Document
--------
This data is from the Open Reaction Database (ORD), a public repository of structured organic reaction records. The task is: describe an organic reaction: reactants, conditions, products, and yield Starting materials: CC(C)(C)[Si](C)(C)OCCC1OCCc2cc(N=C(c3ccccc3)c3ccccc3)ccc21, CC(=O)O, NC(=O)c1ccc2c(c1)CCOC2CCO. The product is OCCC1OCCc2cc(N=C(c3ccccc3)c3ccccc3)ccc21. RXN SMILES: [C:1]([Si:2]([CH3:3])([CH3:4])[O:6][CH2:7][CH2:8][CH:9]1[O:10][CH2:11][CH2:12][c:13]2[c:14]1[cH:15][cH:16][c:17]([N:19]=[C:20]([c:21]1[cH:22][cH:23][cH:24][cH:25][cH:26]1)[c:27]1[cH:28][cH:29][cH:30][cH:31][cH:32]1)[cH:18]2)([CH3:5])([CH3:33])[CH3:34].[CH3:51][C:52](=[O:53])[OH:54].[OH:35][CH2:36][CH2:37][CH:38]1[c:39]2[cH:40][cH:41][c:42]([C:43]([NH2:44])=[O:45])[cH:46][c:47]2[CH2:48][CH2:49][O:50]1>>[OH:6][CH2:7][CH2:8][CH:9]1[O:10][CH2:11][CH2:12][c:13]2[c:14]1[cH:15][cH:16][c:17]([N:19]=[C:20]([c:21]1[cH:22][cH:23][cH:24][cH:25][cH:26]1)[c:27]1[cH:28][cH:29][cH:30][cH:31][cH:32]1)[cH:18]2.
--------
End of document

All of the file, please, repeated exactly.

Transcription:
This data is from the Open Reaction Database (ORD), a public repository of structured organic reaction records. The task is: describe an organic reaction: reactants, conditions, products, and yield Starting materials: CC(C)(C)[Si](C)(C)OCCC1OCCc2cc(N=C(c3ccccc3)c3ccccc3)ccc21, CC(=O)O, NC(=O)c1ccc2c(c1)CCOC2CCO. The product is OCCC1OCCc2cc(N=C(c3ccccc3)c3ccccc3)ccc21. RXN SMILES: [C:1]([Si:2]([CH3:3])([CH3:4])[O:6][CH2:7][CH2:8][CH:9]1[O:10][CH2:11][CH2:12][c:13]2[c:14]1[cH:15][cH:16][c:17]([N:19]=[C:20]([c:21]1[cH:22][cH:23][cH:24][cH:25][cH:26]1)[c:27]1[cH:28][cH:29][cH:30][cH:31][cH:32]1)[cH:18]2)([CH3:5])([CH3:33])[CH3:34].[CH3:51][C:52](=[O:53])[OH:54].[OH:35][CH2:36][CH2:37][CH:38]1[c:39]2[cH:40][cH:41][c:42]([C:43]([NH2:44])=[O:45])[cH:46][c:47]2[CH2:48][CH2:49][O:50]1>>[OH:6][CH2:7][CH2:8][CH:9]1[O:10][CH2:11][CH2:12][c:13]2[c:14]1[cH:15][cH:16][c:17]([N:19]=[C:20]([c:21]1[cH:22][cH:23][cH:24][cH:25][cH:26]1)[c:27]1[cH:28][cH:29][cH:30][cH:31][cH:32]1)[cH:18]2.